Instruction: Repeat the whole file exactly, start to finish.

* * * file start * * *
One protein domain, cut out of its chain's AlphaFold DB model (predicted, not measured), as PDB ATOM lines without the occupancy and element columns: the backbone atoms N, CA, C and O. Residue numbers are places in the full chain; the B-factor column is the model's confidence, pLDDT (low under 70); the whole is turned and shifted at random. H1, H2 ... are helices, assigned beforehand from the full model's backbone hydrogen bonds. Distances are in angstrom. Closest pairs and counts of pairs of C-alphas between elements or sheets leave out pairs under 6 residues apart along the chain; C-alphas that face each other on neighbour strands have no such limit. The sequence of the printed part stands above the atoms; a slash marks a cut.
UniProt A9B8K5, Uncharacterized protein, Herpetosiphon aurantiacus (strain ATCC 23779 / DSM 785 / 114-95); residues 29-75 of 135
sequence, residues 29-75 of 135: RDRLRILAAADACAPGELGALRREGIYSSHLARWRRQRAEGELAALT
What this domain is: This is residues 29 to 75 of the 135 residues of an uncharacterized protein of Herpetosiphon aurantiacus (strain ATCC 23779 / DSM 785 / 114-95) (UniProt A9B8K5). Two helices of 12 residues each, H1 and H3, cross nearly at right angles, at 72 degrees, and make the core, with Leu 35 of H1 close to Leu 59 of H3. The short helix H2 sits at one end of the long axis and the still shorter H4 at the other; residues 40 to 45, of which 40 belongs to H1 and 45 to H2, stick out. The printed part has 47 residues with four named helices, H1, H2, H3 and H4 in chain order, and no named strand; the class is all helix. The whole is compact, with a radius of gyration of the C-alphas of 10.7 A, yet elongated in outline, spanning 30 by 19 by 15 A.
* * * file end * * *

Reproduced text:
One protein domain, cut out of its chain's AlphaFold DB model (predicted, not measured), as PDB ATOM lines without the occupancy and element columns: the backbone atoms N, CA, C and O. Residue numbers are places in the full chain; the B-factor column is the model's confidence, pLDDT (low under 70); the whole is turned and shifted at random. H1, H2 ... are helices, assigned beforehand from the full model's backbone hydrogen bonds. Distances are in angstrom. Closest pairs and counts of pairs of C-alphas between elements or sheets leave out pairs under 6 residues apart along the chain; C-alphas that face each other on neighbour strands have no such limit. The sequence of the printed part stands above the atoms; a slash marks a cut.
UniProt A9B8K5, Uncharacterized protein, Herpetosiphon aurantiacus (strain ATCC 23779 / DSM 785 / 114-95); residues 29-75 of 135
sequence, residues 29-75 of 135: RDRLRILAAADACAPGELGALRREGIYSSHLARWRRQRAEGELAALT
What this domain is: This is residues 29 to 75 of the 135 residues of an uncharacterized protein of Herpetosiphon aurantiacus (strain ATCC 23779 / DSM 785 / 114-95) (UniProt A9B8K5). Two helices of 12 residues each, H1 and H3, cross nearly at right angles, at 72 degrees, and make the core, with Leu 35 of H1 close to Leu 59 of H3. The short helix H2 sits at one end of the long axis and the still shorter H4 at the other; residues 40 to 45, of which 40 belongs to H1 and 45 to H2, stick out. The printed part has 47 residues with four named helices, H1, H2, H3 and H4 in chain order, and no named strand; the class is all helix. The whole is compact, with a radius of gyration of the C-alphas of 10.7 A, yet elongated in outline, spanning 30 by 19 by 15 A.